Entrance to the garden

Scarlet Runner beans compete with the Rattlesnake beans for the arbor.


The zinnias look great mixed in with ornamental corn, tip top nasturtiums and cosmos.


The cosmos next to the silver leafed squash are in full bloom now.

All the flowers have added to create a beautiful entrance and attract beneficial insects as a bonus. I even saw some hummingbirds this year in the garden which I haven’t seen before. If you didn’t plant flowers in your veggie garden this year, you should perhaps consider them for next year. They add so much beauty and I love hearing the bees in the garden doing their thing.

My Garden Kicks Ass!

I think this is my best garden ever even though I don’t have a lot of produce yet-but it’s all coming! It’s gotten so lush with just a couple of days of rain. I don’t mean to brag but I must-it’s really hard to grow a garden like this in the high desert. I fight the pests and have problems too just like you but diligence and hard work has really help. Hope you enjoy these photos.

This is the same angle from the corner of the garden I’ve photographed  since the beginning of this year.  Wow what a difference 2.5 months makes.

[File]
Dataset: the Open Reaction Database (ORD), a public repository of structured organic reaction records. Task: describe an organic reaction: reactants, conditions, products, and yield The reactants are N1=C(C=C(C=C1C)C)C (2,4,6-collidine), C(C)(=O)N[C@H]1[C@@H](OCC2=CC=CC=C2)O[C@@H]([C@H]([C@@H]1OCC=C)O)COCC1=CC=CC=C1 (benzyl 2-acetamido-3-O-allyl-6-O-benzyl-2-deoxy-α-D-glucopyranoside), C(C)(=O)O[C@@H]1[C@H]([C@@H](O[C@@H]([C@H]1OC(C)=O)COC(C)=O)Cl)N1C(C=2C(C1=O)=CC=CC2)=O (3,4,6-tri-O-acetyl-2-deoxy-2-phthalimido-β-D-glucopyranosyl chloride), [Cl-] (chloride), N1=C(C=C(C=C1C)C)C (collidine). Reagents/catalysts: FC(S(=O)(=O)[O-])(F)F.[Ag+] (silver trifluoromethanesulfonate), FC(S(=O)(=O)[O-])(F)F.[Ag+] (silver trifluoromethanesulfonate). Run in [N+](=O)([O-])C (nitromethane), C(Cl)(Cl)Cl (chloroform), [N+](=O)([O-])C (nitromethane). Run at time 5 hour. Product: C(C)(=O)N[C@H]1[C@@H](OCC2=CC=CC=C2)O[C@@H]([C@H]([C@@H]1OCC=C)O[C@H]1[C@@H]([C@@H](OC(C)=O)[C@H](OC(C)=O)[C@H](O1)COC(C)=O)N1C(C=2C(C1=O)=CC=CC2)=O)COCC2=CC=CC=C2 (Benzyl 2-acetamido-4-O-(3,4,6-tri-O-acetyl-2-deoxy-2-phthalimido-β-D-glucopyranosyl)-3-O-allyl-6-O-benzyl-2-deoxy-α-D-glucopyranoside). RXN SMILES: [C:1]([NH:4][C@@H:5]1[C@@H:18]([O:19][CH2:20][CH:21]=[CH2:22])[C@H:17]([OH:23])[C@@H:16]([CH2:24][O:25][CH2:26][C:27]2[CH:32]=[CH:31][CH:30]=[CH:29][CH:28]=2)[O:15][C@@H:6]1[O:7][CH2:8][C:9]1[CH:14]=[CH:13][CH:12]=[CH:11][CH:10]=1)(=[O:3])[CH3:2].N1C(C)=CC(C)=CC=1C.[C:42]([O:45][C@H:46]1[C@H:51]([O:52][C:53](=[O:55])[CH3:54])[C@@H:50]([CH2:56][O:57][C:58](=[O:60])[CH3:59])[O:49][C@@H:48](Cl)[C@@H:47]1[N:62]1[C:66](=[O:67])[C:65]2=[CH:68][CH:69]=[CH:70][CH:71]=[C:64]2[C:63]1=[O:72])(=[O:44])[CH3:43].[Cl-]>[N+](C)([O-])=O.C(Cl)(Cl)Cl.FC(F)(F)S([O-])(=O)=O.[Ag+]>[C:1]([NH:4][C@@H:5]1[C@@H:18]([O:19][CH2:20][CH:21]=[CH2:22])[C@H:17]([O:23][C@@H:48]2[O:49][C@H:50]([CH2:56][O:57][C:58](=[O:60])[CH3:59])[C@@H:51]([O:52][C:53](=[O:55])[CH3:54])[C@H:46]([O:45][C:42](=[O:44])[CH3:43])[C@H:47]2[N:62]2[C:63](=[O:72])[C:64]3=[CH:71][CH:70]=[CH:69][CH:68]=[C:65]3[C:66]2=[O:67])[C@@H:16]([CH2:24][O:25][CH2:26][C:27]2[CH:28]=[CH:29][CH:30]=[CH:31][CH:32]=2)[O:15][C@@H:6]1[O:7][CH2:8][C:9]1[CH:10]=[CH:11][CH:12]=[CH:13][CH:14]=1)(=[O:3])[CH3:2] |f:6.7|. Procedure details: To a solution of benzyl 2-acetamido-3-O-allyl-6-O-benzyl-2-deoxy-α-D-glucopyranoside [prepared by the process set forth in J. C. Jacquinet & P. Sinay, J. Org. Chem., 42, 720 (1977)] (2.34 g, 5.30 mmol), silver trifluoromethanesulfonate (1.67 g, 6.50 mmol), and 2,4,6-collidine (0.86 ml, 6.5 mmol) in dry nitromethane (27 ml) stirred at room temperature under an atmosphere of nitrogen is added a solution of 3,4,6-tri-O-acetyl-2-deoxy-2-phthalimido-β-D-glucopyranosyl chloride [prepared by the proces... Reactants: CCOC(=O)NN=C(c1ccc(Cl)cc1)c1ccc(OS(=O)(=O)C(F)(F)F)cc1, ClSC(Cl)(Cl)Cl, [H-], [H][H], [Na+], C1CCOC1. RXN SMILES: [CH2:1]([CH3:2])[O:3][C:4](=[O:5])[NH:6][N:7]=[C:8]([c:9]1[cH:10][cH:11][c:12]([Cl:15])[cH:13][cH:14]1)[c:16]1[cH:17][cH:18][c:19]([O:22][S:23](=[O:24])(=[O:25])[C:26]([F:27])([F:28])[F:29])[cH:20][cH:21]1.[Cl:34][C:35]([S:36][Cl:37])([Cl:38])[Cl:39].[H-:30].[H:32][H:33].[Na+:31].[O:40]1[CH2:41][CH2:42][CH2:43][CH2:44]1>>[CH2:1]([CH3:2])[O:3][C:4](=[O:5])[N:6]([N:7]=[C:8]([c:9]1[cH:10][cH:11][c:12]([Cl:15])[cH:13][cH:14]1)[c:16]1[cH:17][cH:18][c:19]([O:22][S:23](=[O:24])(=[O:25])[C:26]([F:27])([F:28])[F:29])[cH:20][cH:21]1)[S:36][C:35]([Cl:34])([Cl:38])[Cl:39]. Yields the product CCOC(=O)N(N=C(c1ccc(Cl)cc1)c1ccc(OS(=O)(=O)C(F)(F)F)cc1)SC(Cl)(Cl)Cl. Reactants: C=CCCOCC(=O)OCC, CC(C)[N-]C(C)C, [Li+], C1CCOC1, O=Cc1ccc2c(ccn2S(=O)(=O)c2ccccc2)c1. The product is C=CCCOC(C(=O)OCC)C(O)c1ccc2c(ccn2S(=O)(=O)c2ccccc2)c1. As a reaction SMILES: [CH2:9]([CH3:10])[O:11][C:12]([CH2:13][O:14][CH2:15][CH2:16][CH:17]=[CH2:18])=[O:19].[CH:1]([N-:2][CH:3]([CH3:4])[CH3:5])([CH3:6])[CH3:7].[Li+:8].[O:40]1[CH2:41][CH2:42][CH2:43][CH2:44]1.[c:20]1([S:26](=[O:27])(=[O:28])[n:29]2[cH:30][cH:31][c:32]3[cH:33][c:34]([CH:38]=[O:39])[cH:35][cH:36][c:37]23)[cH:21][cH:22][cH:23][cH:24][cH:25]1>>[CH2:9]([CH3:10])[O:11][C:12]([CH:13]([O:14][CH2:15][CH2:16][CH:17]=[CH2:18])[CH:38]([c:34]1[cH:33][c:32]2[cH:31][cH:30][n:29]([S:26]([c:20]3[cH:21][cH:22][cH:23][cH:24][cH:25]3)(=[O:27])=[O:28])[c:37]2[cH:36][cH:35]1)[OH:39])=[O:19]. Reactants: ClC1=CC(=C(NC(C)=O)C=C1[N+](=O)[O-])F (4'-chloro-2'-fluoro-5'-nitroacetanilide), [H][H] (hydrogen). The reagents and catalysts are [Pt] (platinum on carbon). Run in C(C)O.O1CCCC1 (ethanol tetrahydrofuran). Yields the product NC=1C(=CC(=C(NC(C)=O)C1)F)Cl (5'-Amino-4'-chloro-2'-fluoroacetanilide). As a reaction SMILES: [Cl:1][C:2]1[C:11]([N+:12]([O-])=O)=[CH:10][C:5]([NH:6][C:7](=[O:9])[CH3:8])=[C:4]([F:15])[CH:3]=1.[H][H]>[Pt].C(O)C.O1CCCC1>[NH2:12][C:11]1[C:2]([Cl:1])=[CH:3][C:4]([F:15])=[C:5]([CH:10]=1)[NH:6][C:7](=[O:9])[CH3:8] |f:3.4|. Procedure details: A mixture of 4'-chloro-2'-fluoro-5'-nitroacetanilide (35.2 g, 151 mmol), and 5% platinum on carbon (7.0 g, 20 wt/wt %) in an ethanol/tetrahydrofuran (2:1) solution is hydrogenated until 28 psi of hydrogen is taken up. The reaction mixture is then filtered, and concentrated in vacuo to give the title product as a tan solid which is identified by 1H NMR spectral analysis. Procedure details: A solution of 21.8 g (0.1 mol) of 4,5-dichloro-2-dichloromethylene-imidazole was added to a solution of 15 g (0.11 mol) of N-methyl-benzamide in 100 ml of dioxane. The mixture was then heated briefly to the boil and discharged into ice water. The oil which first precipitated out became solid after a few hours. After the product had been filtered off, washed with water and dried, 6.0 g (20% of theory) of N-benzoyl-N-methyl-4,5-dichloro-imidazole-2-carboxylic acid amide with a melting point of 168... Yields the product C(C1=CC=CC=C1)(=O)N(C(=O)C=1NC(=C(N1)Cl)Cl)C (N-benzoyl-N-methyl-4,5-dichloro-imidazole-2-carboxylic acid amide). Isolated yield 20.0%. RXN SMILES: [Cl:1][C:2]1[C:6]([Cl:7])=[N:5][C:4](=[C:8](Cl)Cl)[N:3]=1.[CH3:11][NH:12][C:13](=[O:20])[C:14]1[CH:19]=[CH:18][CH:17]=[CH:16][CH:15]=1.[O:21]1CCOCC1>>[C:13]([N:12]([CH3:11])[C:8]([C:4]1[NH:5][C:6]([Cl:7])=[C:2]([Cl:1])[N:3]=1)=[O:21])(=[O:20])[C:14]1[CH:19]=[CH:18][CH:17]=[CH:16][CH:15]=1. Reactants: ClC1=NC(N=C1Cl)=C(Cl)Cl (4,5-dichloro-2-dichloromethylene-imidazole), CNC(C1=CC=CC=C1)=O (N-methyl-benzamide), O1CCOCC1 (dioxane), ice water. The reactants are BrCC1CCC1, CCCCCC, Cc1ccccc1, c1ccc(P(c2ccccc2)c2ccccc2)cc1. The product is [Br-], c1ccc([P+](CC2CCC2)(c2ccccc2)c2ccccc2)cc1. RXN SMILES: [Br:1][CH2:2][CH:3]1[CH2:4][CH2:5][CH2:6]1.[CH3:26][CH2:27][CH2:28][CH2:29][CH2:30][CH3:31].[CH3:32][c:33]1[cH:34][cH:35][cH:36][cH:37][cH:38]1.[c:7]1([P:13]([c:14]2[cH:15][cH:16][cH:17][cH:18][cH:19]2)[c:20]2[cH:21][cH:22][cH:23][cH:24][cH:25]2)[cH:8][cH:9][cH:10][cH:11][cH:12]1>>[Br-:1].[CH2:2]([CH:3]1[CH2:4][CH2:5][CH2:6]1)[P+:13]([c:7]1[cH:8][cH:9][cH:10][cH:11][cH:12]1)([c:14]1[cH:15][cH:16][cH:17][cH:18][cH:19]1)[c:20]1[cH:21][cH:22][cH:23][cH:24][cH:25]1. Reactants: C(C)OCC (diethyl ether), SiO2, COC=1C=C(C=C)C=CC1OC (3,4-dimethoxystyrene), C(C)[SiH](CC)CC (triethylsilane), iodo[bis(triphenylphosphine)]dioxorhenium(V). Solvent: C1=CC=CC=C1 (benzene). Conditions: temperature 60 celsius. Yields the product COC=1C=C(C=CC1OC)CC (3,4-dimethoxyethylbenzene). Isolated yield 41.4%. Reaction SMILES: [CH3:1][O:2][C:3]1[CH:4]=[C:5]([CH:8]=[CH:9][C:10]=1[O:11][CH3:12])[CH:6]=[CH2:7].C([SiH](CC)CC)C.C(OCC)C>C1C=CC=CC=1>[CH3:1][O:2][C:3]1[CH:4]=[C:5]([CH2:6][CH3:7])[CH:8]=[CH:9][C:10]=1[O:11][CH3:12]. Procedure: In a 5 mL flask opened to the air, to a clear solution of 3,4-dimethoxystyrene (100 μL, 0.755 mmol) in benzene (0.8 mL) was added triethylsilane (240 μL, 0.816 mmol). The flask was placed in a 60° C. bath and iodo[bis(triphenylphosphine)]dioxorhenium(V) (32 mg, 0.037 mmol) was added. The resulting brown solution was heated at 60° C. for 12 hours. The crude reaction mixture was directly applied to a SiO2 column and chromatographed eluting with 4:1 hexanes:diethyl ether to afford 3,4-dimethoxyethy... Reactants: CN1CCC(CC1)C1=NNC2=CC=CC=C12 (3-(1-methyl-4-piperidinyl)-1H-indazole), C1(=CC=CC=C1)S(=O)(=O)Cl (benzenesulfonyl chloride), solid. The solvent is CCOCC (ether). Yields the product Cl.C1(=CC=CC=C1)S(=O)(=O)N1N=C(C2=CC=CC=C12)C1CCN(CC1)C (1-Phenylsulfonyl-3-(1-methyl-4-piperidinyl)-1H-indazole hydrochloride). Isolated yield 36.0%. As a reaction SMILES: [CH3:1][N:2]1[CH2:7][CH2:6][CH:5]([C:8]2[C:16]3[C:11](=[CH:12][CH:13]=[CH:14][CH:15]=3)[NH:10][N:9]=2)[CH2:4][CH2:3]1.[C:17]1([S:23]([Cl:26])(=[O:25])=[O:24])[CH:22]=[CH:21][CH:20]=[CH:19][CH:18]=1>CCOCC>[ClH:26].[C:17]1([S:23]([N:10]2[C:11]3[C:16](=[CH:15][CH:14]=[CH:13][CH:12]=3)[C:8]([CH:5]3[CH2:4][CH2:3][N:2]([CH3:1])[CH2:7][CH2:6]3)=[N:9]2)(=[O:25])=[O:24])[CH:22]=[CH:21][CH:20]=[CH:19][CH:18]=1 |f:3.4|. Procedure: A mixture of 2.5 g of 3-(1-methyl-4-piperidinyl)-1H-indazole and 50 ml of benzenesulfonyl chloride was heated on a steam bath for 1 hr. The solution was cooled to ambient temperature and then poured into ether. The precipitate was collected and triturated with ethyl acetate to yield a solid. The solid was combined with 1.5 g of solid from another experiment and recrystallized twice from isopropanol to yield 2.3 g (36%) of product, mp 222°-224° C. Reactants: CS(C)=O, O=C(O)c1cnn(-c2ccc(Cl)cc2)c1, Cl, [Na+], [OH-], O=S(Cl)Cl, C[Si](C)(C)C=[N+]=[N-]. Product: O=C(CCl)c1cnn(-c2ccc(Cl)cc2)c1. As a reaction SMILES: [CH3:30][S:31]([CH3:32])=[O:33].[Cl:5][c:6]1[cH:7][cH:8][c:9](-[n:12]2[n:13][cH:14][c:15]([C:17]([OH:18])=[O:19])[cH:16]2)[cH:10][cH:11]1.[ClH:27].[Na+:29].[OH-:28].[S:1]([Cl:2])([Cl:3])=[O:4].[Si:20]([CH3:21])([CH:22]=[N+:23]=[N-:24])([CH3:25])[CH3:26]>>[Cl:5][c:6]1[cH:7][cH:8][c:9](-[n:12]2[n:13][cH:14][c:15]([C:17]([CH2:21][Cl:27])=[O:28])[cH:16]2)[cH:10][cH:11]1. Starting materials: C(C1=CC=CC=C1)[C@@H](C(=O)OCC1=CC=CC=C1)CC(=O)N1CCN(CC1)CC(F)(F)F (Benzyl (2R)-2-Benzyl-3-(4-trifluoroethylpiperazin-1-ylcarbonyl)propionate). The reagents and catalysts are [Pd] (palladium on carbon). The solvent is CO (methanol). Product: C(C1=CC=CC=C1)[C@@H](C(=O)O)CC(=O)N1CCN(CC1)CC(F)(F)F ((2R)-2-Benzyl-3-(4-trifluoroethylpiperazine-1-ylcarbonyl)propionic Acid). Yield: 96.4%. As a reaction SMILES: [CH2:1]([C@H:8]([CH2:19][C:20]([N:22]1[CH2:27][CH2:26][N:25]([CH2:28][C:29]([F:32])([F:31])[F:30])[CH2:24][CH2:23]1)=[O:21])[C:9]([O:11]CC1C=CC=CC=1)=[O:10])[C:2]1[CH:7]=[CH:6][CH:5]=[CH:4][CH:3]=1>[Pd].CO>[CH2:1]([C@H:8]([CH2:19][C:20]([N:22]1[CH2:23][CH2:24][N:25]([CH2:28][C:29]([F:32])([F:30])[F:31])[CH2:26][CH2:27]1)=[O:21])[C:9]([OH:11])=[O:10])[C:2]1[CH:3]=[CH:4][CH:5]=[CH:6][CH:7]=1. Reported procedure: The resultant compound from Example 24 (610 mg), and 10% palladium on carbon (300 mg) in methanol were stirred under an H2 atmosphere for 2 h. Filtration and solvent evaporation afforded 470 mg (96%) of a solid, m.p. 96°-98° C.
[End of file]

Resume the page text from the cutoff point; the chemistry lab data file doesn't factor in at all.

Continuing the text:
55 tomatoes planted May 15th!

Here is the same corner in  the beginning of the season back on May 15, 2011

Here the view is looking towards the entry from inside. Zucchini, flowers, scarlet runner beans, rattlesnake beans tomatoes, corn, asparagus, sunflowers, rhubarb all stuffed in the entry!

These Emerite pole beans are hiding the teepee now.

Corn, asparagus, flowers, rhubarb and sunflower coming along.

Baby cucumbers- these are Boothsby Blonde variety. They will make great bread and butter pickles.

Caleb, my apprentice, gave me a gourd seed that someone had given him but he didn’t know what type it was, so I call it-Caleb’s mystery gourd. Notice the purslane in the left corner. I’m going to try some this year so I left it in..